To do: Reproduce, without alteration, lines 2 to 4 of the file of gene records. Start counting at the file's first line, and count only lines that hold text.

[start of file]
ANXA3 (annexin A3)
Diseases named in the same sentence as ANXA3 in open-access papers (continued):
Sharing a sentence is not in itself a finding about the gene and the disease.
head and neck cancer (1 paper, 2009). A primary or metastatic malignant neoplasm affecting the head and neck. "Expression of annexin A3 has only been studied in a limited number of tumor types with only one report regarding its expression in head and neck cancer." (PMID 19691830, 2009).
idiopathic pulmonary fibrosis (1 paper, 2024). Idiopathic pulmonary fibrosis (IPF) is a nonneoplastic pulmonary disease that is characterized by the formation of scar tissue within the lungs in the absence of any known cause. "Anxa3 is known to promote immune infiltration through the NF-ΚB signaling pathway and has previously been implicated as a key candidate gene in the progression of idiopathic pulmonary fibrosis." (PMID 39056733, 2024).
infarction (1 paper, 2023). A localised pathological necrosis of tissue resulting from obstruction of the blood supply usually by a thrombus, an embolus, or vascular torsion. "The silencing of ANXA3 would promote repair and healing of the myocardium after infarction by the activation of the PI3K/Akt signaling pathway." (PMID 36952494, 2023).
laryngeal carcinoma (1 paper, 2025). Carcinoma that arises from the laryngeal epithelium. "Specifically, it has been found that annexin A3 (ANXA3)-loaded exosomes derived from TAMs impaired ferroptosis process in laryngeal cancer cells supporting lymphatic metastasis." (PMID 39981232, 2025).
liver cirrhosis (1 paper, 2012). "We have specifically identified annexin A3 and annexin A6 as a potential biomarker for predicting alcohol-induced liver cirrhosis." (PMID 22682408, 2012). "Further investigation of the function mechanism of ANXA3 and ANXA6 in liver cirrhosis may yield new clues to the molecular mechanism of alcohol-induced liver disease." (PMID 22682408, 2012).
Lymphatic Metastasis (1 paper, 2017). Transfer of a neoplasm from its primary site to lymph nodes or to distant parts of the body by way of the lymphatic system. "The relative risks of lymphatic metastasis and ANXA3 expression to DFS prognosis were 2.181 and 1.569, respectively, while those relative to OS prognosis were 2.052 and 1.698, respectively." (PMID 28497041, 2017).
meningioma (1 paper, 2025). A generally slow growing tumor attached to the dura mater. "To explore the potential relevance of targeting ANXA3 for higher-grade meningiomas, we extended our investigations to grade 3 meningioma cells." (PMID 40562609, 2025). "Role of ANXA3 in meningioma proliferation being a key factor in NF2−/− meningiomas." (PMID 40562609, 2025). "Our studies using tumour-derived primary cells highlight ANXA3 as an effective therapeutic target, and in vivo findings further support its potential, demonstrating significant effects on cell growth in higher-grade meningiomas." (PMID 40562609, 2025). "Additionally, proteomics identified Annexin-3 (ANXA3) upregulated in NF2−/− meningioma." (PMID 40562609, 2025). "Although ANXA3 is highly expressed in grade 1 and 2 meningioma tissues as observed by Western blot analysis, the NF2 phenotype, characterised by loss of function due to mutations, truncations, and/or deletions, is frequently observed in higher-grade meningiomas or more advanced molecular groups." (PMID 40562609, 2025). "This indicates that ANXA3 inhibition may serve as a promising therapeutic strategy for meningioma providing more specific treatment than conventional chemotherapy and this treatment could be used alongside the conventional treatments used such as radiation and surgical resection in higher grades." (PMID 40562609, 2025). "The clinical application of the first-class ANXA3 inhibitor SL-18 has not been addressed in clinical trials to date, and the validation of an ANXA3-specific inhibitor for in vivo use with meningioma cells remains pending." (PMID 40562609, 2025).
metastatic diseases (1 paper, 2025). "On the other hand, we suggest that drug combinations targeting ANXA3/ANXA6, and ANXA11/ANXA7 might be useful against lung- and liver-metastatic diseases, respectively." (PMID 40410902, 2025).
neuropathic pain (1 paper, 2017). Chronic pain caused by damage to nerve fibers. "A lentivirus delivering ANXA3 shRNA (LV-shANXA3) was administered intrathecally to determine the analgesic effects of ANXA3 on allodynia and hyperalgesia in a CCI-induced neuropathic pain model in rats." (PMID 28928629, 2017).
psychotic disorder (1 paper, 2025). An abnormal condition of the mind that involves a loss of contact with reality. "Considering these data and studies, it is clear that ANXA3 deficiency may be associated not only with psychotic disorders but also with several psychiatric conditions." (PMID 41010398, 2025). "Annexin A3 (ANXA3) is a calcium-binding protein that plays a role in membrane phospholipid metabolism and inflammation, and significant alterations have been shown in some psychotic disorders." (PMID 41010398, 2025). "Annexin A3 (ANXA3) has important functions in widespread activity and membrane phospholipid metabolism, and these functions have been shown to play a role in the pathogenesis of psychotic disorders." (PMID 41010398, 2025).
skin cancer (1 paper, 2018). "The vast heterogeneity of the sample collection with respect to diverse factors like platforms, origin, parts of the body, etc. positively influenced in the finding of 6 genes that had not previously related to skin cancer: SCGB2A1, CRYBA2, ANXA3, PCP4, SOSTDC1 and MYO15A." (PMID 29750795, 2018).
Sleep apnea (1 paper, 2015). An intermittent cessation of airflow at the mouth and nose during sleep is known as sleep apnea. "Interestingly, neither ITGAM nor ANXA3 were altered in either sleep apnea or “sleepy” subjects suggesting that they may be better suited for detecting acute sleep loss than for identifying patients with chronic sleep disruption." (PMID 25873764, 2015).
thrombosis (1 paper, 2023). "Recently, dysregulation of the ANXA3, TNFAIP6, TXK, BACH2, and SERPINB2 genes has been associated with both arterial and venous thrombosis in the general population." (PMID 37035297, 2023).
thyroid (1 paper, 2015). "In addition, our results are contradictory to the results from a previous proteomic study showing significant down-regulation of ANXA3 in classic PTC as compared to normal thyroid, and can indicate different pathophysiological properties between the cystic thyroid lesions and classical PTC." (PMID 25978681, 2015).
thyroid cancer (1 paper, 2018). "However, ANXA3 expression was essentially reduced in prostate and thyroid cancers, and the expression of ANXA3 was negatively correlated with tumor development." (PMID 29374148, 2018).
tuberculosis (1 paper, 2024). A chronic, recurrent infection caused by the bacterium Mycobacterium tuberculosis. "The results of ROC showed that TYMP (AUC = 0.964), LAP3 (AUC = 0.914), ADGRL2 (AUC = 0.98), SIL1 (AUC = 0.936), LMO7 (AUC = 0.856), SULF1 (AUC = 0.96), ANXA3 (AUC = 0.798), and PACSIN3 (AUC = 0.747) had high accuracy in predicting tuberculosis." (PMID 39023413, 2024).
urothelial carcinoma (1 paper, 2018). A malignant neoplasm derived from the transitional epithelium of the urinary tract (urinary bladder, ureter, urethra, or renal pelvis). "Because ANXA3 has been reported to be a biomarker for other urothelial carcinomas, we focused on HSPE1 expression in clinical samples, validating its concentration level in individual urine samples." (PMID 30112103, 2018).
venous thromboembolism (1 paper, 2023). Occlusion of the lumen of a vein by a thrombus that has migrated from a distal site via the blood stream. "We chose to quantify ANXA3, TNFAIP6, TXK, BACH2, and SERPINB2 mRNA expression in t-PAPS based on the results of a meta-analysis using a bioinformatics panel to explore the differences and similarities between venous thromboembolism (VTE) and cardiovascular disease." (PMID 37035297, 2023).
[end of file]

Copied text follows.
Diseases named in the same sentence as ANXA3 in open-access papers (continued):
Sharing a sentence is not in itself a finding about the gene and the disease.
head and neck cancer (1 paper, 2009). A primary or metastatic malignant neoplasm affecting the head and neck. "Expression of annexin A3 has only been studied in a limited number of tumor types with only one report regarding its expression in head and neck cancer." (PMID 19691830, 2009).